New Safety Rule Helps Prevent Crashes For Future Drivers
On June 3 of this year, the U.S. Transportation Department announced that electronic stability control (ESC) systems will now be required on heavy trucks (truck tractors) and large busses weighing more than 26,000 pounds (FMVSS No. 136). But the initiative doesn’t stop there: the National Highway Traffic Safety Administration is attempting to expand the requirement to target medium-sized vehicles between 10,000 and 26,000 pounds as well. The rule is representative of widespread efforts to utilize technology for greater safety and efficiency on U.S. roadways.
The Federal Motor Vehicle Safety Standard No. 136 was put forth and finalized by NHTSA, and compliance with the new ruling will be carried out over the next four years, providing enough time for manufacturers to make necessary alterations. For most heavy trucks, compliance will be required in August 2017, but buses larger than 33,000 pounds will be given three years for compliance, while those weighing between 26,000 and 33,000 pounds will be given four years. The ruling comes as no great surprise, but indicates a positive focus on safety in the trucking industry.
What the ESC Ruling Means
The new ruling is expected to prevent an estimated 1,759 crashes a year and is seen as a step forward in safety precautions for both the public and trucking logistics. ESC technology is an electronic circuit that acts as a safety mechanism, automatically maintaining directional control of the vehicle if a driver is unable to brake or steer adequately to avoid wrecking. For example, during sudden lane changes or while turning a corner at high speeds, ESC can help prevent jackknifing, flipping, or skidding by automatically reducing engine power and applying selective braking.
The goal of the technology is to maintain directional stability, reducing the number of untripped rollovers while also rectifying severe understeer or oversteer conditions, which lead to a loss of vehicle control. By using a controlled closed loop algorithm, the computer in an ESC can correct yaw movement and enhance rollover stability.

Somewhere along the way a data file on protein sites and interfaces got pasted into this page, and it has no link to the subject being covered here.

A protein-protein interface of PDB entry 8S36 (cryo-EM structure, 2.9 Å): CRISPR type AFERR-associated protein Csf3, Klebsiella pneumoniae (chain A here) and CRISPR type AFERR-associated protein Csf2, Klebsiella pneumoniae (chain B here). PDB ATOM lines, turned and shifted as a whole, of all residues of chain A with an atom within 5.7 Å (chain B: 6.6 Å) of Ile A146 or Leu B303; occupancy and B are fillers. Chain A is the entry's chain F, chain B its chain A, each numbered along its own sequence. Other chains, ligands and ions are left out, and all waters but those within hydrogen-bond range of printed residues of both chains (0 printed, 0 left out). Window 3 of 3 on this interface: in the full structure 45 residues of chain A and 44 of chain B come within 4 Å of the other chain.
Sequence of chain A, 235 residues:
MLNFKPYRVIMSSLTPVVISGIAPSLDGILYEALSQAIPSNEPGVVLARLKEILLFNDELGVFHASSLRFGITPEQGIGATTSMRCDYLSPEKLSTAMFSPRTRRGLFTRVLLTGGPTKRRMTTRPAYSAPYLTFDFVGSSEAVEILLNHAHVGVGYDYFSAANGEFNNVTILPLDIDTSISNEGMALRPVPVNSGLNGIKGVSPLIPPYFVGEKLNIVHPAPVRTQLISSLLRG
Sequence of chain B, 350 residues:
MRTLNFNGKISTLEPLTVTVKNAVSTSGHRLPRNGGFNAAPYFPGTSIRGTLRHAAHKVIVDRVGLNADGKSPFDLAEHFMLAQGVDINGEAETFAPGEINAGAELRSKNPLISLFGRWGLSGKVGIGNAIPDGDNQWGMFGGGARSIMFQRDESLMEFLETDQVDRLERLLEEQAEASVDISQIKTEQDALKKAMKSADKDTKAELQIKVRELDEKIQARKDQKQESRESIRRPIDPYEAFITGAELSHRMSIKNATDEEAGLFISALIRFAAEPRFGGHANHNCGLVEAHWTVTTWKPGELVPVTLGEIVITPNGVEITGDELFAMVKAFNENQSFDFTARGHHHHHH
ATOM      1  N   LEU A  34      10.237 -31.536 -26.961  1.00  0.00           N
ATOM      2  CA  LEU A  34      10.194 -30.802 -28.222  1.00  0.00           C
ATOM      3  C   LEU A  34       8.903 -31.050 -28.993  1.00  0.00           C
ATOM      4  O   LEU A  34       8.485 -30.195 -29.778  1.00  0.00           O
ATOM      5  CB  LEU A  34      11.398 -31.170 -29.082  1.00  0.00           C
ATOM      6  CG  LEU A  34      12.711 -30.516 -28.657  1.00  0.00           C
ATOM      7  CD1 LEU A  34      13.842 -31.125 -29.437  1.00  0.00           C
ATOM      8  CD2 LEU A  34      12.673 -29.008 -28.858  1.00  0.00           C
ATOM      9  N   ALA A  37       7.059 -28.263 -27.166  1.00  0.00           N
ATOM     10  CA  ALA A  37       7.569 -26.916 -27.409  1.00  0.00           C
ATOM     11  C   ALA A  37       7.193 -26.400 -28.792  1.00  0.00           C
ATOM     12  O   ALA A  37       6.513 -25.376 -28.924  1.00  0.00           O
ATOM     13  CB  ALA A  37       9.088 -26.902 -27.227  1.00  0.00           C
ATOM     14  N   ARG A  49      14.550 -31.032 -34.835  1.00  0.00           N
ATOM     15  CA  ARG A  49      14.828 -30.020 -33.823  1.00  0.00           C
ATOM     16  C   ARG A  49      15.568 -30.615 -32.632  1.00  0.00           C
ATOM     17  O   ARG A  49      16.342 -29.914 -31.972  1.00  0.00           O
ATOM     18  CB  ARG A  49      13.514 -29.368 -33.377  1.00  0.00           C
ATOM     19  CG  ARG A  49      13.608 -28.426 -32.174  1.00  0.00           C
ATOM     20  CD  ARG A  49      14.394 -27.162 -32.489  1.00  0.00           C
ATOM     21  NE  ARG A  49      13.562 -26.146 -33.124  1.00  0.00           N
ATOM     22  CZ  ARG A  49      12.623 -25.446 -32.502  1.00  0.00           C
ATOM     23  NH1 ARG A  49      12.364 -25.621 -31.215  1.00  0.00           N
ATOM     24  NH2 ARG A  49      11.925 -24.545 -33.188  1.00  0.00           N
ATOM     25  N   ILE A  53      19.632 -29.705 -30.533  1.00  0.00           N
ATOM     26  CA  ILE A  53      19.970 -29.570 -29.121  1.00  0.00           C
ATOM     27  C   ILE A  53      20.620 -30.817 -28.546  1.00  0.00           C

There are two types of stability control systems that have been developed for heavy vehicles: ESC and Roll Stability Control (RSC), which prevents on-road untripped rollovers. ESC includes RSC and prevents Loss of Control (LOC) crashes. Rollover and LOC crashes have constituted a significant number of truck tractor and bus crashes over the years, but ESC is expected to reduce that number significantly.
Although still a growing technology, ESC’s are not new to the trucking industry. Light-duty vehicles have been required to include ESC’s ever since 2012. The NHTSA was urged to consider ESC requirements for motor coaches (which are now required) back in 2012 under the Moving Ahead For Progress in the 21st Century Act (MAP-21). ESC’s have been receiving greater recognition as vehicle safety technologies continue to develop and expand.
ESC Costs & Benefits
NHTSA Administrator Mark Rosekind champions the new ruling as one of both preventative safety and sound economic sense. Reducing the number of crashes each year not only saves lives, he argues, but it also makes transportation more efficient by reducing traffic delays and property damages caused by crashes. Because heavy trucks have more mass, varied cargoes, and often travel on large highways, heavy truck crashes cause greater property damage and more significant travel delays. As the logistics and trucking industry are under pressure to deliver products quickly and accurately, ESC’s aid in safe and efficient business.
According to the agency’s 2011 research note on the effectiveness of ESC’s, the systems are 28-36% effective in reducing untripped rollover. In the press release, U.S. Transportation Secretary Anthony Foxx noted that the ruling should provide net economic benefits of more than $300 million annually. The NHTSA estimates that 649 injuries and 49 fatalities will be avoided each year, and that 56%of untripped rollover crashes will be prevented. The net cost per equivalent life saved is estimated to range between $1.5 million and $2.6 million. Of course, the cost savings do come at a price: it’s estimated (in 2010 dollars) that an ESC system would cost roughly $1,160, including all components of the technology, with average incremental installment costs at $746 per vehicle.
Not only do ESC’s prevent accidents, they also act as a conduit for other life-saving technologies like collision avoidance systems, including Autonomous Emergency Braking (AEB). According to a Special Investigation Report (SIR) by NTSB on The Use of Forward CAS to Prevent and Mitigate Rear-End Crashes, commercial vehicles should have a ESC system in place first in order to receive the full benefits of AEB. Commercial vehicles equipped with both AEB and ESC systems would guard against more rear-end collisions. By making ESC’s a required feature of heavy trucks and busses, it may become easier to implement other precautionary technologies.
Robert Molloy, PhD, the Acting Director of the NTSB’s Office of Highway Safety considers the act to be a good first step. However, he points out the difficulties of applying the rule to all vehicles over 10,000 pounds, given that hydraulic ESC systems for commercial vehicles have only recently been deployed. Although the ruling is a step in the right direction, Molloy maintains that until the ESC ruling is expanded to vehicles under 26,000 pounds, unnecessary deadly crashes will continue to go unprevented. But in the mean time, the trucking industry will continue on with a greater focus on safety.